Henry P. Briggs, Jr. ’54, MAT ’59 recalls his brother, Frank Stewart Briggs, and a special Commencement day— June 5, 1947.
Frank Stewart Briggs, Class of 1946, the day before he left for Fort Dix for basic training in the fall of 1944. Stewart, as he was known, was killed in World War II on Nov. 23, 1944. Photo submitted by his brother, Henry P. Briggs, Jr.
“ It’s hard to believe that 70 years have passed since my father told me one June morning to put on my Nobles blazer, mind my manners, and accompany him to my first Harvard Commencement. I recall the silly top hat and formal black finery he wore that day. After the festivities, we walked up the steps into the Widener Library, where my father said he hoped to introduce me to the greatest man he had ever known...
“ The Boston Herald reported the next day that one particular ovation at Commencement was especially ‘prolonged, spontaneous and tumultuous,’ and it honored General of the Army George Catlett Marshall, our Secretary of State. The gathering at Widener was a large one, so I was surprised when Gen. Marshall made a point of crossing the room to greet my father, and to say to me that ‘you must be Stewart’s younger brother.’ What became immediately clear to me was that my father's position on his team must have been a great deal more important than I had been led to believe...
“ On that same morning that General Marshall received his honorary degree, and introduced the same afternoon to a still troubled world his extraordinary GI Bill and Marshall Plan, he worshiped in the venerable Memorial Chapel in the Harvard Yard, and perhaps noticed there the many plaques that line its walls, honoring alumni who had lost their lives in foreign wars, among them 50 members of the class of 1946, including Private Frank Stewart Briggs. There is an ancient inscription at Harvard College I will never forget:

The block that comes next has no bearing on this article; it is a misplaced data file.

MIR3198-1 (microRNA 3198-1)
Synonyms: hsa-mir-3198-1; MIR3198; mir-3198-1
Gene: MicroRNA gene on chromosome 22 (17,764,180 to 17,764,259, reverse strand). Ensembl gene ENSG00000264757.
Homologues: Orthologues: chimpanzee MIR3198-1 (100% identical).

‘ They shall not grow old, as we that are left grow old. Age shall not weary them, nor the years condemn. At the going down of the sun, and in the morning, we will remember them.’ ”
— Henry P. Briggs, Jr. ’54, MAT ’59
The World War II memorial on the south wall of the Memorial Church sanctuary. Frank Stewart Briggs is honored with the Class of 1946.
Briggs has had a long association with Harvard. He shared many recollections of Memorial Church, including fond memories of the late Rev. Prof. Peter J. Gomes. “When I spent 35 years heading prominent independent schools, Peter Gomes frequently paid us visits... I loved Peter Gomes,” recalled Briggs.
His father, Henry P. Briggs, graduated with the class of 1915, and his brother, Frank Stewart Briggs, is remembered with the World War II Memorial, Class of 1946, on the south wall of the Memorial Church Sanctuary. Briggs noted that the photo he shared above was taken “just before [Stewart] left for Germany in 1944 when he was 19 and I was 12. I adored him.”
Frank Stewart Briggs finished two terms of his freshman year. He was called to active duty in March 1943. He was selected for the Army Specialized Training Program at Ball State Teachers College in Muncie, Indiana, then was assigned to the 405th Infantry of the 102nd Infantry Division at Camp Swift, Texas before being sent overseas in the fall of 1944. Stewart was killed by mortar shrapnel while fighting as a machine gunner at Beeck, near Aachen, Germany, just eight days after the division was activated.